Community-led Housing and Urban Livelihoods: Measuring Employment in Low-income Housing Delivery
Smith, Thomas Aneurin
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This paper explores a significant gap in knowledge about the employment impacts of community-led, low-income housing production, and the complex intersections between rights to housing, rights to work, and international attempts to define these rights, such as the ILO's ‘decent work’ agenda. We develop a four-way classification to understanding the livelihoods impact of housing interventions and how to measure it and, using evidence from construction workers and beneficiaries of the low-income housing developments supported by CLIFF (the Community Led Infrastructure Finance Facility) in Nairobi, this paper moves towards contextually-relevant definitions of ‘a job’. We argue that existing employment multipliers used by evaluation agencies underestimate livelihood needs, and that the ILO's ‘decent work’ agenda should be contextually reviewed, particularly for informal economy workers with multiple livelihood streams, where sustainability may be more important than formalised work. We suggest that ‘rights to housing’ and ‘rights to work’ may conflict, particularly where in-situ upgrading is not feasible and developing housing in peri-urban locations is necessitated by the contextual realities of fast-growing cities.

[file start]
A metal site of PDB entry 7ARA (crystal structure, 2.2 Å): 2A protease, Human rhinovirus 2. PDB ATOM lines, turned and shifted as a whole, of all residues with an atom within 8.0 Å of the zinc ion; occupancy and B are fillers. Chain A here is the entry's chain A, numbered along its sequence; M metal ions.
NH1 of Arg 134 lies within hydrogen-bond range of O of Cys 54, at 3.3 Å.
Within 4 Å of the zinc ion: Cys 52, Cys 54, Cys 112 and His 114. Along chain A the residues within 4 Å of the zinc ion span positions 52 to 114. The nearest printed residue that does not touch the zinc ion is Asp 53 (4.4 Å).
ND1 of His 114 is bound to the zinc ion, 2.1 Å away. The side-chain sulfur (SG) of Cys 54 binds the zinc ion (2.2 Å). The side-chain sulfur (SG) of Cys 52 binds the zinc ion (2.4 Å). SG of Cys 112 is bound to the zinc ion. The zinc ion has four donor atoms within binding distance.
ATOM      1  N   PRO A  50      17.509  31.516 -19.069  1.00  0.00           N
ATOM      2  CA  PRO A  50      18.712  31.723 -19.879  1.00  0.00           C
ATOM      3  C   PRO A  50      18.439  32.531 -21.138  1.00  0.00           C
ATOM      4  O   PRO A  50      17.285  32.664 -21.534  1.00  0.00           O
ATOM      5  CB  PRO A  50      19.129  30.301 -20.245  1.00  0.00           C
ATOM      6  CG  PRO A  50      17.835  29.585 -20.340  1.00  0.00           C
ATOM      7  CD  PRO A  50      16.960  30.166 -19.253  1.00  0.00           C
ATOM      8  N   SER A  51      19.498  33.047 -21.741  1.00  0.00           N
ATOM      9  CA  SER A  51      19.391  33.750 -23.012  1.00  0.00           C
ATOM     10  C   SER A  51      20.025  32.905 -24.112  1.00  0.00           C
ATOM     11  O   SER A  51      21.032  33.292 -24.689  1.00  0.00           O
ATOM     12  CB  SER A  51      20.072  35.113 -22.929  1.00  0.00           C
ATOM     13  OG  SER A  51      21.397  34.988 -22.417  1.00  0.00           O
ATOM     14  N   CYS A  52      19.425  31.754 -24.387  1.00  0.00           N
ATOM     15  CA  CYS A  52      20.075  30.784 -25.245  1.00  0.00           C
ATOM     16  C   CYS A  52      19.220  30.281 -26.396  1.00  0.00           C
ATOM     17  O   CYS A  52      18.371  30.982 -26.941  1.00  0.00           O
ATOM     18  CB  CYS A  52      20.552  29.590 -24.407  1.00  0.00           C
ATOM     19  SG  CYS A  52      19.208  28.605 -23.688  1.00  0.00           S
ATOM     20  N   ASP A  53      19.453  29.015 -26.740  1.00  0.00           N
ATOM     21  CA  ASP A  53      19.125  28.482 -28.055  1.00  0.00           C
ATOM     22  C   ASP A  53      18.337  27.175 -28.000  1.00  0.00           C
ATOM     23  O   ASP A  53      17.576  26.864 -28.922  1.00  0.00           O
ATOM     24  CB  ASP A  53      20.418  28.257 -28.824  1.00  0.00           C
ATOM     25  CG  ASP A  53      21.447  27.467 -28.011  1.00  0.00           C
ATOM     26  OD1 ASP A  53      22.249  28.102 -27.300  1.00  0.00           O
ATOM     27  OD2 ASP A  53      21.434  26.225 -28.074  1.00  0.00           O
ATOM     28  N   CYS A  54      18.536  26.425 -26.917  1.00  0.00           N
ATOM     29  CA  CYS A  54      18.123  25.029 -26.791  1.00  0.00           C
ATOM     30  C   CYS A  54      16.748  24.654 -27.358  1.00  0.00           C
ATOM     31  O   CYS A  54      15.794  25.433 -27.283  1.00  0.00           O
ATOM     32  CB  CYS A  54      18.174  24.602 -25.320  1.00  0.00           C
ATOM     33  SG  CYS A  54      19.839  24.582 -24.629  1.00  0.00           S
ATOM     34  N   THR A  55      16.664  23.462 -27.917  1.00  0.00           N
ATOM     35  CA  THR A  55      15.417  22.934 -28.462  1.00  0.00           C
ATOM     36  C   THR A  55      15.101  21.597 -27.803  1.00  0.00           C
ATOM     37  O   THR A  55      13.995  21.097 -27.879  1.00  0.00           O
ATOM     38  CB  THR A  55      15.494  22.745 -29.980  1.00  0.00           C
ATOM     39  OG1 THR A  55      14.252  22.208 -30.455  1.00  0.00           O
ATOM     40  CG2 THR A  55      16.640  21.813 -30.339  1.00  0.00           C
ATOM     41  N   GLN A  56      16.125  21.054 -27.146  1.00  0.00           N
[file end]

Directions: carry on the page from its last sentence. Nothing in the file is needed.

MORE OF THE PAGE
CitationThomas Aneurin Smith, Alison Brown, Community-led housing and urban livelihoods: Measuring employment in low-income housing delivery, Habitat International, Volume 94, 2019, 102061, ISSN 0197-3975, https://doi.org/10.1016/j.habitatint.2019.102061
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